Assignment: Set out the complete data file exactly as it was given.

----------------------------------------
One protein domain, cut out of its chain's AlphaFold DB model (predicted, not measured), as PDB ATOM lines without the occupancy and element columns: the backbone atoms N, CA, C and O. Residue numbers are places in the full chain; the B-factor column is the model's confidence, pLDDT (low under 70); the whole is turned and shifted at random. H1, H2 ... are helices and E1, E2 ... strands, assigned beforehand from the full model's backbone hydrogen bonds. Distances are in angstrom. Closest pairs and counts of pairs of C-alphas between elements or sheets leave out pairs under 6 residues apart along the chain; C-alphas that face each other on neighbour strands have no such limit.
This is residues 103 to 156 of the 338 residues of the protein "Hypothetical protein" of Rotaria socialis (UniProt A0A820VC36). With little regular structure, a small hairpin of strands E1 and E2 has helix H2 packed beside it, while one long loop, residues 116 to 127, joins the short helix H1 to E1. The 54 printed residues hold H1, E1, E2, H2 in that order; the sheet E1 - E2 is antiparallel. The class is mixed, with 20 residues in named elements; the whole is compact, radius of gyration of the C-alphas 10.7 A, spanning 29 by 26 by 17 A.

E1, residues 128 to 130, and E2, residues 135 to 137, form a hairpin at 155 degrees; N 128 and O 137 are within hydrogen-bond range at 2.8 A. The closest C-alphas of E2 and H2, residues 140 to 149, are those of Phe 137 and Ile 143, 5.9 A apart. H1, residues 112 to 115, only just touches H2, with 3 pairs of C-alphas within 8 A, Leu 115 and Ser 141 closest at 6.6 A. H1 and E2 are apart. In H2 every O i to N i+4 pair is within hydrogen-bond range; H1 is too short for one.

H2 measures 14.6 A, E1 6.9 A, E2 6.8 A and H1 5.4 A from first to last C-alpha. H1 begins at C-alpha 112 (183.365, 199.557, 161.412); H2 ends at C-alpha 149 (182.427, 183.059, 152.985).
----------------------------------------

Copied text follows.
One protein domain, cut out of its chain's AlphaFold DB model (predicted, not measured), as PDB ATOM lines without the occupancy and element columns: the backbone atoms N, CA, C and O. Residue numbers are places in the full chain; the B-factor column is the model's confidence, pLDDT (low under 70); the whole is turned and shifted at random. H1, H2 ... are helices and E1, E2 ... strands, assigned beforehand from the full model's backbone hydrogen bonds. Distances are in angstrom. Closest pairs and counts of pairs of C-alphas between elements or sheets leave out pairs under 6 residues apart along the chain; C-alphas that face each other on neighbour strands have no such limit.
This is residues 103 to 156 of the 338 residues of the protein "Hypothetical protein" of Rotaria socialis (UniProt A0A820VC36). With little regular structure, a small hairpin of strands E1 and E2 has helix H2 packed beside it, while one long loop, residues 116 to 127, joins the short helix H1 to E1. The 54 printed residues hold H1, E1, E2, H2 in that order; the sheet E1 - E2 is antiparallel. The class is mixed, with 20 residues in named elements; the whole is compact, radius of gyration of the C-alphas 10.7 A, spanning 29 by 26 by 17 A.

E1, residues 128 to 130, and E2, residues 135 to 137, form a hairpin at 155 degrees; N 128 and O 137 are within hydrogen-bond range at 2.8 A. The closest C-alphas of E2 and H2, residues 140 to 149, are those of Phe 137 and Ile 143, 5.9 A apart. H1, residues 112 to 115, only just touches H2, with 3 pairs of C-alphas within 8 A, Leu 115 and Ser 141 closest at 6.6 A. H1 and E2 are apart. In H2 every O i to N i+4 pair is within hydrogen-bond range; H1 is too short for one.

H2 measures 14.6 A, E1 6.9 A, E2 6.8 A and H1 5.4 A from first to last C-alpha. H1 begins at C-alpha 112 (183.365, 199.557, 161.412); H2 ends at C-alpha 149 (182.427, 183.059, 152.985).